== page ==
Author Topic: Pork chops in cider  (Read 532 times)

quixoticgeek

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Pork chops in cider
« on: October 09, 2020, 03:22:09 pm »

I have a recipe that I've made a few times for Pork chops in a cider sauce, which has gone down well and I like[1]

But it requires messing about with a frying pan and standing at the stove to cook. I was wondering if I could find a suitable alternative as a one pot, throw it in the oven type affair. I came across this recipe, that looked really simple and easy:

https://www.rachaelraymag.com/recipe/one-pot-pork-with-apple-cider-potatoes

Unfortunately, I had a lot of issues with the potatoes being too al denté, and the pork chops burning.

I'm wondering what I could do differently, to make the single pan version. Before I give up and go back to making it with the usual recipe, and the associated extra time/washing up.

J

[1] This one: https://www.redbookmag.com/food-recipes/recipes/a31959/pork-chops-cider-sauce-recipe-rbk1210/
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fboab

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Re: Pork chops in cider
« Reply #1 on: October 09, 2020, 03:42:46 pm »
The single pot version relies on slivers of potato, correct layering and the right sized 'dutch oven'1. It's a knife edge balance between enough liquid to cook the potatoes before it evaporates and baking, not poaching, the pork.

I'd put up with the washing up.
Apart from anything else, if you're going to do hot-pot esque potatoes I'd want them slightly crispy and slathered in butter, somewhere between tartiflette and Lancashire Hot Pot. You'll always struggle to get a decent sauce if you throw everything in together.




1: Bloody Americans. It's a cast iron casserole dish.
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Re: Pork chops in cider
« Reply #2 on: October 09, 2020, 03:57:45 pm »
The other option is to brown the meat in the casserole, and then braise or casserole it entire; will give a softer texture to the pork, but it shouldn't burn before the veg cooks.

Re: Pork chops in cider
« Reply #3 on: October 09, 2020, 04:24:09 pm »
The alternative is to have a less fussy recipe. Here's mine.

For two chops

Chop up equal quantities of shallot and peeled apple, desert apples work best. One apple and a couple of large shallots works well.

Start cooking in a mix of butter and olive and throw in the chops. If you want to colour the chops, brown them first. You do not want to burn the shallot/apple, but you do want to caremelise, that is a fine line, so a lower rather than a higher heat to cook but you are still frying.

Once that's done, sloosh in the cider. Once the alcohol has evaporated, lob in a good spoon of creme fraiche and put the chops back in if you have had to take them out. Mustard is optional, wholegrain works too.  I normally serve with plain boiled rice.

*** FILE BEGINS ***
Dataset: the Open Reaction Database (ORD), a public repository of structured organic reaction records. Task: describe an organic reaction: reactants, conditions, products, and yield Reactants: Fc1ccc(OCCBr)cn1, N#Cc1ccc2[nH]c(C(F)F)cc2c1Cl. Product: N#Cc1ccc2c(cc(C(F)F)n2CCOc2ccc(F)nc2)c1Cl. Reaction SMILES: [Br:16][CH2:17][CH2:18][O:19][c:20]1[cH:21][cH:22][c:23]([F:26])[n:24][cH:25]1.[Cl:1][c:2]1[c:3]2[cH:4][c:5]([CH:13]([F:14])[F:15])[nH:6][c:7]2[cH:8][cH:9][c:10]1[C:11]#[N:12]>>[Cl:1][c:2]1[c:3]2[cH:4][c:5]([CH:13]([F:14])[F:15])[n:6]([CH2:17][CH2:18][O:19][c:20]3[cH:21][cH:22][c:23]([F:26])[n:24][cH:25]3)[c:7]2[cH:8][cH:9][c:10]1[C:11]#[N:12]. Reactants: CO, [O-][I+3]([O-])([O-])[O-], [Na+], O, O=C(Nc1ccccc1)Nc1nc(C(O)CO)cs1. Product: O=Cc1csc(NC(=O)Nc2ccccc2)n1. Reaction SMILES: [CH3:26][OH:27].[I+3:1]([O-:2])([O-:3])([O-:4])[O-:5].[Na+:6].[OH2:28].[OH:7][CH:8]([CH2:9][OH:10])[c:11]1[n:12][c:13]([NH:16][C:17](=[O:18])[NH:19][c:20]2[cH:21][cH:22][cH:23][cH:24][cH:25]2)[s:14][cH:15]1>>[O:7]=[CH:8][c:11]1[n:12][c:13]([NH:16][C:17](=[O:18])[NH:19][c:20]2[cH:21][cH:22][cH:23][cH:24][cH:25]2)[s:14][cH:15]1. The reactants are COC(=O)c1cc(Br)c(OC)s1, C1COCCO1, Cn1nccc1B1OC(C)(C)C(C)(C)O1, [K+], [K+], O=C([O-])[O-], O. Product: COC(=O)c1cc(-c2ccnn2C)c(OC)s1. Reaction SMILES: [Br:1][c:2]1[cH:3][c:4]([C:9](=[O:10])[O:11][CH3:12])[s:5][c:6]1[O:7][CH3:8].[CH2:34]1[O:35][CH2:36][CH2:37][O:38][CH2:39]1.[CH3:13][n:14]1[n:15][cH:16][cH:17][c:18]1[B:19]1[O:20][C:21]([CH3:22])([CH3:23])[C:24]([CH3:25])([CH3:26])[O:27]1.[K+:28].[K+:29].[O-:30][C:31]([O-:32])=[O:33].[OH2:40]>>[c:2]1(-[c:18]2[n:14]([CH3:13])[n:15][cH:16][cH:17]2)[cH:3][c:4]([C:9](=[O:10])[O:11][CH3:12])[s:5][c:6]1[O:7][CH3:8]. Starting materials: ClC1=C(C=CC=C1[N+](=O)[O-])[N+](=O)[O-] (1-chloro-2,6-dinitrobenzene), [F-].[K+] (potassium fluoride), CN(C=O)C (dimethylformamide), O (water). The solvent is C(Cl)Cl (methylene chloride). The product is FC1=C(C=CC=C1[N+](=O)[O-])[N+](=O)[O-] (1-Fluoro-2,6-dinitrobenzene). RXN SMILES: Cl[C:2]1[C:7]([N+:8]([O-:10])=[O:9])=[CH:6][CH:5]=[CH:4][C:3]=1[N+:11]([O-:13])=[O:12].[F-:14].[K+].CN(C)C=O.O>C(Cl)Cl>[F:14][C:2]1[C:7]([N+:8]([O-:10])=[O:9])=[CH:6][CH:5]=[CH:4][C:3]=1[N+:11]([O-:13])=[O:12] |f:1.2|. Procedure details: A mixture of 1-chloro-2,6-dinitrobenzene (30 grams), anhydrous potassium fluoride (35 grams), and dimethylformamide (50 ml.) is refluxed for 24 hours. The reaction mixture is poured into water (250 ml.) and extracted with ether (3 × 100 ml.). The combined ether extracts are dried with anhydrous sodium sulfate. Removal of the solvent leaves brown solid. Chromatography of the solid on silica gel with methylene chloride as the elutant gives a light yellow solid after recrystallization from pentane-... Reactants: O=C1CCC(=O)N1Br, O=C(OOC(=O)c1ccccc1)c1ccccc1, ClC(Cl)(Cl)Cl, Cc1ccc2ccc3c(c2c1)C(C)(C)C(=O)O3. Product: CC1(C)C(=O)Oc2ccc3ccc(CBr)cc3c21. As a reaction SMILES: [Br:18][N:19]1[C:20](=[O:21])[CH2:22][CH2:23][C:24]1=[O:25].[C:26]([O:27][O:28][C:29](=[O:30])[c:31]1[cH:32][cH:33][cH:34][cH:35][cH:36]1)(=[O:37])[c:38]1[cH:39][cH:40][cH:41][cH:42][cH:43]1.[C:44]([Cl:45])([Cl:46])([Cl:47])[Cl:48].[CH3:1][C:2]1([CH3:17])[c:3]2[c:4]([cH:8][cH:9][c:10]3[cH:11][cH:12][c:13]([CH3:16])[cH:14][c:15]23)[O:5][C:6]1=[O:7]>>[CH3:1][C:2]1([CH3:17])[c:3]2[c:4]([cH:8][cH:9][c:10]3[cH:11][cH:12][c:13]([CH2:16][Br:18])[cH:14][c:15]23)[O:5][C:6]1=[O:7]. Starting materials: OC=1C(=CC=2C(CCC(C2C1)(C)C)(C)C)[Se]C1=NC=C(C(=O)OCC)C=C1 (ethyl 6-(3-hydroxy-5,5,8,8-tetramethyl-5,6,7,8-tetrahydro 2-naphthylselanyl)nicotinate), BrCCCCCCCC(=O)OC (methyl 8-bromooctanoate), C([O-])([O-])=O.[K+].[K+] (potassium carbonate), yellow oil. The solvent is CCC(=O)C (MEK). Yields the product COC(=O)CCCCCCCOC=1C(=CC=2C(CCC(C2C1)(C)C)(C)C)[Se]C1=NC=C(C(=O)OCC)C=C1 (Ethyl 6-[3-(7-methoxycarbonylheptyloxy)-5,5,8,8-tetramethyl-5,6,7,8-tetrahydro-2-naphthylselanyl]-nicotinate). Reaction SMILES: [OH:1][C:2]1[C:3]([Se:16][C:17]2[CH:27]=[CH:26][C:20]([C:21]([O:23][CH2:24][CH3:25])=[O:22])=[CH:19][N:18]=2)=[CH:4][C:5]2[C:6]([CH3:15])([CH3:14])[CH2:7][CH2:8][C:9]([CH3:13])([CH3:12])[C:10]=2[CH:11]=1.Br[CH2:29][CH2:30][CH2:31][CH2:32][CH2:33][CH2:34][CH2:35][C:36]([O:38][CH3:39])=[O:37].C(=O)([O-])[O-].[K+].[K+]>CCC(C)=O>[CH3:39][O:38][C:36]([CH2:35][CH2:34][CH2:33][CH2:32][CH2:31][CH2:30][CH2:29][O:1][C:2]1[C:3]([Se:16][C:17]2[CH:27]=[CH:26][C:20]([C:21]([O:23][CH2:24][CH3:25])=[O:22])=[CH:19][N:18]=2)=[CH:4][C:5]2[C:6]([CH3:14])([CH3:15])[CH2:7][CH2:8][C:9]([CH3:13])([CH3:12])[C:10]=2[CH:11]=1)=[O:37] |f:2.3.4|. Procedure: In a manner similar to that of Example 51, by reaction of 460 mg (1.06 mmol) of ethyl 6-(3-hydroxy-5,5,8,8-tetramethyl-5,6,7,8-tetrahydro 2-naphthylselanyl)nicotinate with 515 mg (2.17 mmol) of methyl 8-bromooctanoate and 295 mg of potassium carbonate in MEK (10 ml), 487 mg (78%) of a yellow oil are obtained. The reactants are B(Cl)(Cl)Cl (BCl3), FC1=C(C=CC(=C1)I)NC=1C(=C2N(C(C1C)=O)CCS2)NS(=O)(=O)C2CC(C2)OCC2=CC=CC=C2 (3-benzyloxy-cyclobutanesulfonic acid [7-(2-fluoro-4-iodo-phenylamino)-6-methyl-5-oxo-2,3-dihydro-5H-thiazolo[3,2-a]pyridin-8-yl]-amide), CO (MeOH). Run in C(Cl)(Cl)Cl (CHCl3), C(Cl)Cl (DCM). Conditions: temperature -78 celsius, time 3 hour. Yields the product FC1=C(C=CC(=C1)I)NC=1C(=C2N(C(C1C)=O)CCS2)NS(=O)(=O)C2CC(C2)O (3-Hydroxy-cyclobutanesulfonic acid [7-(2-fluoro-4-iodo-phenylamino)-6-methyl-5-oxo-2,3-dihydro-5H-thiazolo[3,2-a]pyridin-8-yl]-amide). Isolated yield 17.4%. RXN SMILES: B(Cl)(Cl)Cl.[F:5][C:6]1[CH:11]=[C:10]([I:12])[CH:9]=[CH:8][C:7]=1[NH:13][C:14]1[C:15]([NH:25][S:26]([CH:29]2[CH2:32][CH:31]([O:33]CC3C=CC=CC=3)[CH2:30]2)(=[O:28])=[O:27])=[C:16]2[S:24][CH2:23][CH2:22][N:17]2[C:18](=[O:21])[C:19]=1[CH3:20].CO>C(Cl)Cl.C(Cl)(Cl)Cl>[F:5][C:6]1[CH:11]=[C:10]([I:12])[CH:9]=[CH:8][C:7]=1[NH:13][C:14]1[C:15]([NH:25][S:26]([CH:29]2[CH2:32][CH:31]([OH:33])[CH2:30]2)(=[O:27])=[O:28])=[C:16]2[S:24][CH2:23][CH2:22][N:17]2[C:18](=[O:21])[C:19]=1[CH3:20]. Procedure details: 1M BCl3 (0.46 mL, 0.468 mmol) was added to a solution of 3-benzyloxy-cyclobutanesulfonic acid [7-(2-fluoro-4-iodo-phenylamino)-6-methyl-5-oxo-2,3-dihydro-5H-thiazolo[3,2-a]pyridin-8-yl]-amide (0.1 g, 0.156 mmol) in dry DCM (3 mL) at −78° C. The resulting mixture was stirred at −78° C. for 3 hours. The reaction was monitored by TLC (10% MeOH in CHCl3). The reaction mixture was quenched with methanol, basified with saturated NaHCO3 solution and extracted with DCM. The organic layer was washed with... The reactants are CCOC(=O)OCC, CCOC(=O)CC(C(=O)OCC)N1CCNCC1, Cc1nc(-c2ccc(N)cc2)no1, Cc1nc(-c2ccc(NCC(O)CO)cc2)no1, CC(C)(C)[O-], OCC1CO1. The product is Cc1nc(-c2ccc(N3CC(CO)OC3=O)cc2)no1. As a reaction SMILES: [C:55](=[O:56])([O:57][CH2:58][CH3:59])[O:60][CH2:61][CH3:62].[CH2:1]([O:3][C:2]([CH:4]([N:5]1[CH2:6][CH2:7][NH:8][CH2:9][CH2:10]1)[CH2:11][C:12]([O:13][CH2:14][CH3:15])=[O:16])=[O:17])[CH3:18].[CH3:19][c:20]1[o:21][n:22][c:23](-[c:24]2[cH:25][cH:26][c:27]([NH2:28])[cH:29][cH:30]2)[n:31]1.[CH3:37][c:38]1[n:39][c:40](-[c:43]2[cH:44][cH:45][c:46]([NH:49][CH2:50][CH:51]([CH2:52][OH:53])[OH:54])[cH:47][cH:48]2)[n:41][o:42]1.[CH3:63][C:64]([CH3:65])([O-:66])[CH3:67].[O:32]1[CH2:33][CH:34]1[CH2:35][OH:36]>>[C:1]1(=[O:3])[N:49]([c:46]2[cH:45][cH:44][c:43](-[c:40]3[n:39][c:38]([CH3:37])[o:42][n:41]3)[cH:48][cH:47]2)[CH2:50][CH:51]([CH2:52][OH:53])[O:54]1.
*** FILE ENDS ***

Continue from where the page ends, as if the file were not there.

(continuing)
Gattopardo

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Re: Pork chops in cider
« Reply #4 on: October 09, 2020, 07:09:39 pm »
The single pot version relies on slivers of potato, correct layering and the right sized 'dutch oven'1. It's a knife edge balance between enough liquid to cook the potatoes before it evaporates and baking, not poaching, the pork.

I'd put up with the washing up.
Apart from anything else, if you're going to do hot-pot esque potatoes I'd want them slightly crispy and slathered in butter, somewhere between tartiflette and Lancashire Hot Pot. You'll always struggle to get a decent sauce if you throw everything in together.




1: Bloody Americans. It's a cast iron casserole dish.

Wouldn't lard roasted potatoes complement the pork rather than the butter?

Stupid question is sweet or dry cider better? 

I have made pork chops in cider (cheapest) by frying/braising the pork chops in a pan then adding grated onions and gratted cooking apples once the cider has cooked off.  Along with oven cooked crunchy root veg.   

quixoticgeek

  • Mostly Harmless
Re: Pork chops in cider
« Reply #5 on: October 24, 2020, 03:15:07 pm »
The single pot version relies on slivers of potato, correct layering and the right sized 'dutch oven'1. It's a knife edge balance between enough liquid to cook the potatoes before it evaporates and baking, not poaching, the pork.

I'd put up with the washing up.
Apart from anything else, if you're going to do hot-pot esque potatoes I'd want them slightly crispy and slathered in butter, somewhere between tartiflette and Lancashire Hot Pot. You'll always struggle to get a decent sauce if you throw everything in together.

1: Bloody Americans. It's a cast iron casserole dish.

You're right. I made my usual version yesterday. It may have required an oven dish, steamer, small saucepan, and the frying pan to make, but it was so so so worth it. Most delicious!

J
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